As we age, the one event that is most likely to keep us from enjoying life is falling.
Each year, 25 percent of older adults are at risk of falling and those who have experienced one fall are three times more likely to have more. In fact, every 11 seconds, an older adult goes to an emergency room to receive treatment from a fall injury, according to the National Council on Aging. A fall can often start the ball rolling down the slope to dependent living.
What can you do to avoid falling? Here are a few simple suggestions to help find the right balance to keep safe.
Exercise to improve strength and balance reduces the risk of falling. Our city community centers, the YMCA and other local gym facilities offer programs to address strength and balance, such as yoga or tai chi. Many insurance plans have exercise benefit programs that may even include a gym membership in your coverage.
Review all medications (both prescribed and over the counter) with your health care provider or with your pharmacist. Medications can often have side effects that can cause balance issues.
Wear safe shoes. Do not wear flip-flops, worn out shoes or slippers that offer no support.
Have your vision checked. Age-related vision changes affect your mobility. Clouded vision issues more than double the likelihood of falling.
Install handrails. Install handrails on all stairways, even if only two steps.
Secure small rugs. These are hazardous and often increase slipping or tripping.
Install handhold bars and other safety equipment. Install handhold bars in bathrooms including showers, tubs and toilets. Place slip-resistant mats in the tub or shower.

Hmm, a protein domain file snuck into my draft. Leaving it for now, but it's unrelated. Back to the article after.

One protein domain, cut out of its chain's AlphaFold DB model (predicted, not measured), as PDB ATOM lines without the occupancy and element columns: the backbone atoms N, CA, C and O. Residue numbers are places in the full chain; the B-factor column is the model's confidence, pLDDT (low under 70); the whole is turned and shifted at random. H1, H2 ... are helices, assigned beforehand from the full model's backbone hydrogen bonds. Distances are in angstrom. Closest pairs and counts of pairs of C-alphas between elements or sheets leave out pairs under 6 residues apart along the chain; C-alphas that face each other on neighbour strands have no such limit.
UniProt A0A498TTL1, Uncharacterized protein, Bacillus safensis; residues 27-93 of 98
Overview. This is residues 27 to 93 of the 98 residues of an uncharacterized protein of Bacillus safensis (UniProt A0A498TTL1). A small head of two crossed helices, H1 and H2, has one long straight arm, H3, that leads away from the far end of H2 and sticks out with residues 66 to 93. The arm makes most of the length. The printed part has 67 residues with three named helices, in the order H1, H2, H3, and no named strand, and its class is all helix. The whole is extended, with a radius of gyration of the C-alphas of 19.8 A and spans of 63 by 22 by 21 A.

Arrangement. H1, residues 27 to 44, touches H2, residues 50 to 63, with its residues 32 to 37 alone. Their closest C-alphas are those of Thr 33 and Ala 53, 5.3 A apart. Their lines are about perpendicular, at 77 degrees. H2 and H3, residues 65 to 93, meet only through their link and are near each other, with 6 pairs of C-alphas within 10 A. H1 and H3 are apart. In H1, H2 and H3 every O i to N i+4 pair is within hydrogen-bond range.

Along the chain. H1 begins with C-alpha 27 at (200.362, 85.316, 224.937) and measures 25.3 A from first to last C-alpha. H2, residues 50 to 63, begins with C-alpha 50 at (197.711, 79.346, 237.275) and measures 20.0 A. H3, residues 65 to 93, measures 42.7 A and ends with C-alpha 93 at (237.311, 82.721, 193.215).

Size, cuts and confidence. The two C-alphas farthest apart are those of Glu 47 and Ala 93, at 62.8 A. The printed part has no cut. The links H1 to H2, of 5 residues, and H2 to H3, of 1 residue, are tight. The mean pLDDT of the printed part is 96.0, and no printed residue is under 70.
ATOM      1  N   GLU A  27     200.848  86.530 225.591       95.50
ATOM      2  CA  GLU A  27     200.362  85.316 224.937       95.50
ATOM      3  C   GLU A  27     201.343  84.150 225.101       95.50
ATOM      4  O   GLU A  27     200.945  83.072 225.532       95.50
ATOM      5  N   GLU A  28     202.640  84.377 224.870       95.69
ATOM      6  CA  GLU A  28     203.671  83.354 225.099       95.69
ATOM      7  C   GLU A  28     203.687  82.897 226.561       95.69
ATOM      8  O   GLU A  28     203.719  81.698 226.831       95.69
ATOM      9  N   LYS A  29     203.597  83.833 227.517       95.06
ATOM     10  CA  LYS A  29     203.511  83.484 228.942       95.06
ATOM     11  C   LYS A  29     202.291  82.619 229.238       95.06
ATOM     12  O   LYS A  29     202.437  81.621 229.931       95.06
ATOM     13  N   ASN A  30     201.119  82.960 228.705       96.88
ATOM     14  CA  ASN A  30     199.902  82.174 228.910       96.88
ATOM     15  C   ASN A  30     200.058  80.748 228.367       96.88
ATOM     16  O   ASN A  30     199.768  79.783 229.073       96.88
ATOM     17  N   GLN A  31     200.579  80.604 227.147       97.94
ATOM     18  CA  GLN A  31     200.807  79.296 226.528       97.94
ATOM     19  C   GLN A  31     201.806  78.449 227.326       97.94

Evaluate your home’s lighting. Bright lights help you see pathways and hazards.
Remove clutter. De-clutter around the spaces you occupy and remember that pets can be a tripping hazard.
Do not carry heavy or awkward loads. Always be cautious and don’t attempt to navigate stairs with objects such as laundry baskets. Also, make sure you keep one hand on the railing for safety.
Depression, loneliness, fear of falling and lack of social connections are all fall risks. Take advantage of community centers for a variety of activities. Transportation assistance is available. Ask your local senior center for assistance. In Kirkland, the Peter Kirk Community Center can assist older adults, helping them find the right programs. Call 425-587-3360.
The Centers for Disease Control and Prevention found that death rates from falls among adults 65 and older increased more than 30 percent between 2007 and 2016. We can change this trend!
Coming of Age…Again is edited by the Kirkland Senior Council, a group the city of Kirkland created in 2001 to advocate for older adults in our community. The council is made up of people living or working in Kirkland who want to improve and maintain the quality of life for people in Kirkland as they grow older. Membership opens in the fall.